Date: Wed, 23 Sep 2009 08:24:05 -0700 [10:24:05 AM CDT]
From: "John Lear"
To: "'Michael Morrissey'" , "'Jack & Sue White'"
Cc: Affidavit Filed New Tork District Court.doc
[Show addresses - 28 recipients]
Subject: RE: how do real aircraft crash parts look?
2 Affidavit Filed New Tork District Court.doc 67 KB
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The speed issue has been posted on P4T for well over a year in the form of
an affidavit I filed with New York District Court Southern Division in opposition
to the motion to dismiss filed by several companies to Morgan’s Qui Tam Complaint.
I don’t think I ever looked to see what the responses were.
I have attached that affidavit to this post.
The only reason I addressed the parts issue yesterday was to show the impossibility
of 2 Boeing 757’s and 2 Boeing 767’s crashing into the ground or a building without leaving
one single identifiable (by documented parts number) piece of aircraft.
I believe that there were 6 or 7 pieces of wreckage at the sites but these pieces of wreckage
were apparently traced to the American Airlines B-757 Cali, Columbia crash in 1996.
If we had a single part number and we had access to Boeings computer all we would have to
do would be to type in that number and it would give us the serial number and type of aircraft
Into which it was installed. These records are also maintained by the airline that operates that
One issue I have mentioned but not formally addressed is “the envelope”. When a commercial
airline flight is ready for pushback and the door is ready to be closed, the chief flight attendant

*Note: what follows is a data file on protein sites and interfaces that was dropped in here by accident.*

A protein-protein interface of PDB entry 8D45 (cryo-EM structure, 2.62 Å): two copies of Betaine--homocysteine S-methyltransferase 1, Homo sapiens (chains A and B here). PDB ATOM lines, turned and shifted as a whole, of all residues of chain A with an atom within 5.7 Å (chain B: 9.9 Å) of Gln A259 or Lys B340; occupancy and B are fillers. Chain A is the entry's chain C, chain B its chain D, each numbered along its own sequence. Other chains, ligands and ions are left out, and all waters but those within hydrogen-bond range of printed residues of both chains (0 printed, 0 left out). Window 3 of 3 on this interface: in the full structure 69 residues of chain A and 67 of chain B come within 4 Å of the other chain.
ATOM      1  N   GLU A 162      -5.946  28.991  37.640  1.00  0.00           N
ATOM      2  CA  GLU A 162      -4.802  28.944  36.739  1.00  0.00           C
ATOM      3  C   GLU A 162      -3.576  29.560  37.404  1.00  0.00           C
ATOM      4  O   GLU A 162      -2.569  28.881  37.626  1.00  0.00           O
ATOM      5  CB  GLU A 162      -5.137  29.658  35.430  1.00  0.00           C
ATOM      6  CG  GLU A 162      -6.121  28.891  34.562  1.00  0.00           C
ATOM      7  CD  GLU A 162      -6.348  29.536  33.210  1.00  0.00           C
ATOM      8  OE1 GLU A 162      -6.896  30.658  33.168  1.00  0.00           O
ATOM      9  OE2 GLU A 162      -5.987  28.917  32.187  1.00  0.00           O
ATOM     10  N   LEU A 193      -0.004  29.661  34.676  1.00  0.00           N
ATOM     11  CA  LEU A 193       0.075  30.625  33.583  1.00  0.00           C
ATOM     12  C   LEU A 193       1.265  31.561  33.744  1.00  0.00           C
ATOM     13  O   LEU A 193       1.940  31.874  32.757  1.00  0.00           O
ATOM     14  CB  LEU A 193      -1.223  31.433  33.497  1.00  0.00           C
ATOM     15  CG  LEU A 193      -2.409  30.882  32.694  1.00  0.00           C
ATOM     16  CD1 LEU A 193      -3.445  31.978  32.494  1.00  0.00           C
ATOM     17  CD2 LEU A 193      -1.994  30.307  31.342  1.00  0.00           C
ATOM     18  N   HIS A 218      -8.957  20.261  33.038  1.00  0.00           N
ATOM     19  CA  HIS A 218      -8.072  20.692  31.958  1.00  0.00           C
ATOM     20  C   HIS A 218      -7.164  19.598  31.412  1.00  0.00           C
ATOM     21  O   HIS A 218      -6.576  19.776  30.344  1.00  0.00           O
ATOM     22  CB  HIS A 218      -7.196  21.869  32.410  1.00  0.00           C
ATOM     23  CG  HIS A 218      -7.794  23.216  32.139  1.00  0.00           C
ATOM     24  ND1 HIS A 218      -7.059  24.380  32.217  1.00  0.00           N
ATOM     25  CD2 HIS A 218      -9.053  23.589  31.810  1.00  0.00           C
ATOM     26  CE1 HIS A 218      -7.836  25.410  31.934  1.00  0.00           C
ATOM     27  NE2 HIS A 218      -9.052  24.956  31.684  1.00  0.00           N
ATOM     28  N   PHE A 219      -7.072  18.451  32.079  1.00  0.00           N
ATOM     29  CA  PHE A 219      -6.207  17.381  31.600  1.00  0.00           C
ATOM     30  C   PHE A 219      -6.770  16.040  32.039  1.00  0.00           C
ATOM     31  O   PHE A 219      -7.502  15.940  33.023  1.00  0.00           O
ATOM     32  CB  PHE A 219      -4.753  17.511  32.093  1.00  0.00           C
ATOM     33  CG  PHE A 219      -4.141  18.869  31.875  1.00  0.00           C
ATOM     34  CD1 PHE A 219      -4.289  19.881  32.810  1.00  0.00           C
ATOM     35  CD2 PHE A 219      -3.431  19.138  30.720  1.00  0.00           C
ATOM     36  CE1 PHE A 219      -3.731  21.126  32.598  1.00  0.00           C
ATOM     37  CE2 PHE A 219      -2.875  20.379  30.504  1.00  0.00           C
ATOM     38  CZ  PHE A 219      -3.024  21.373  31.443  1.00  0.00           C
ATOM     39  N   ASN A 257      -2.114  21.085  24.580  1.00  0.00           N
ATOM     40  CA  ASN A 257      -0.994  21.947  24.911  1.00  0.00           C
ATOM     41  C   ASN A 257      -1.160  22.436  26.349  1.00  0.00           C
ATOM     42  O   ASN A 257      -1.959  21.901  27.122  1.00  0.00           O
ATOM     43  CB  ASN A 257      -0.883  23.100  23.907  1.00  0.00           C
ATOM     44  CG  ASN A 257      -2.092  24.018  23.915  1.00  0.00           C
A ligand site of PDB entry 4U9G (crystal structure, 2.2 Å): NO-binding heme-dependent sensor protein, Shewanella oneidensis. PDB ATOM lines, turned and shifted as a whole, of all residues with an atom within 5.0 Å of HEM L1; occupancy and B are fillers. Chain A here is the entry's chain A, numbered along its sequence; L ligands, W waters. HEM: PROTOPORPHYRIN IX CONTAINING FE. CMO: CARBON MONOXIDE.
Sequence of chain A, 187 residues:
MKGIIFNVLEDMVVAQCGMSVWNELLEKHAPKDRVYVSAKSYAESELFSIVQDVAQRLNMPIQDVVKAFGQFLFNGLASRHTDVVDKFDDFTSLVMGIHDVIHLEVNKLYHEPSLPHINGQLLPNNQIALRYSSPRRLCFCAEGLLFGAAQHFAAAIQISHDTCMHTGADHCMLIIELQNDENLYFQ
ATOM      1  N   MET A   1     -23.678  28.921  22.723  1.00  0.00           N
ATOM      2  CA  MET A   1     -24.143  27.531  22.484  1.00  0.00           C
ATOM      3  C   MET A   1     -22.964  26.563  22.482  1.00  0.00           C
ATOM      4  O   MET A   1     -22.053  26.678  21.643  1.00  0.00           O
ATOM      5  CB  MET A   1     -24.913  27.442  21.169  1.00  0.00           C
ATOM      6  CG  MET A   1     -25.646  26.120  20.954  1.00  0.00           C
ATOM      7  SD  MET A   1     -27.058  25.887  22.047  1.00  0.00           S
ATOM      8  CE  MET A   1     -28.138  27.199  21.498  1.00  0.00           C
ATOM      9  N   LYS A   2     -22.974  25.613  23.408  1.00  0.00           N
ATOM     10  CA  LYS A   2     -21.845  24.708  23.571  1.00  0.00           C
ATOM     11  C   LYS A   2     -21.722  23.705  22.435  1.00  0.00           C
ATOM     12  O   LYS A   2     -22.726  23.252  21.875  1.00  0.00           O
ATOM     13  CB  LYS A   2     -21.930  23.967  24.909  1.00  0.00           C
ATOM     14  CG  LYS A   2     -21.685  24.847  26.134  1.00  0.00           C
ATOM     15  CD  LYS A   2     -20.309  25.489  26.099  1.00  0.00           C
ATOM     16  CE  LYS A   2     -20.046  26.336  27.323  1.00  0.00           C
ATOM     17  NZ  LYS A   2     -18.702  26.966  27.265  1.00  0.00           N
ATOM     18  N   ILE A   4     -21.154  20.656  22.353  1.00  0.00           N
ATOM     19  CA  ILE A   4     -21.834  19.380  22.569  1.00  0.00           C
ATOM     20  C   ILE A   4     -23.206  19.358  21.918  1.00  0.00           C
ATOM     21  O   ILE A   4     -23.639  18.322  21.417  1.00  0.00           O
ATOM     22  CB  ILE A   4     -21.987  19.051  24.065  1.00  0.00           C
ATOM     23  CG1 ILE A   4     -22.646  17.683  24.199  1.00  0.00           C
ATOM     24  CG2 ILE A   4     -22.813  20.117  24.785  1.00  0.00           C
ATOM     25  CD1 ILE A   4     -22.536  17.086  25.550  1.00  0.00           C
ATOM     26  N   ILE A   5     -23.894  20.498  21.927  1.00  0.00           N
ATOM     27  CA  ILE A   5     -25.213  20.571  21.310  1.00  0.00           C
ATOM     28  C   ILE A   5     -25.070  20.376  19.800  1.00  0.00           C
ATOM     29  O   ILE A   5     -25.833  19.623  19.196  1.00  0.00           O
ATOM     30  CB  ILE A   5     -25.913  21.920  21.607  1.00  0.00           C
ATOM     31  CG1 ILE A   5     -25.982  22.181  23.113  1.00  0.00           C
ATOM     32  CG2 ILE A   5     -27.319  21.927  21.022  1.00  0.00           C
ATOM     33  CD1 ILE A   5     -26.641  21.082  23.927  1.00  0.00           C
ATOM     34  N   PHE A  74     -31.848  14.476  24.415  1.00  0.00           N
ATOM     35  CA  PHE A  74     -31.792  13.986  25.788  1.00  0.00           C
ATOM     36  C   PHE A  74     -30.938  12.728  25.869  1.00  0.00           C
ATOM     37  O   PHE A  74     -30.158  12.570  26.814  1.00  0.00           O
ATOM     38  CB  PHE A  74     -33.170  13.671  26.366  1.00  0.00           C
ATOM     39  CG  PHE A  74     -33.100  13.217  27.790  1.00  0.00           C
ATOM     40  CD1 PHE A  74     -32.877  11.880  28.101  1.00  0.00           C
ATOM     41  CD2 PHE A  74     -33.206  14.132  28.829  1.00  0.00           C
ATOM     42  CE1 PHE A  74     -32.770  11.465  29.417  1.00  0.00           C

goes into the cockpit and the captain or first officer hands her ‘the envelope’. The envelope contains
the passenger count, the weight and balance computations, the fuel on board, fuel required, flight plan
and the captains signature verifying that he has checked all of these and the airplane is ready for flight.
If for some reason that airplane crashes the first thing the NTSB wants to see is ‘the envelope’
in order to start the investigation. That envelope is retrieved from the airlines station agent or
other responsible party. The very first thing that is checked is how many S.O.B.’s or “Souls
on Board” there where so that family notification can take plane. Sometimes the actual names
of the passengers are in the envelope, sometimes not. It depends on the company’s policy.
But what is absolutely is required is the number, including crew on board.
I have never heard this issue addressed for 911. I have heard that the security cameras at
the security check points show this or that. When in fact all they need to do is get the number
of passengers off of the envelope and compare it with the passenger check in data.
And to my knowledge the ‘envelope’ issue has not been addressed by anybody.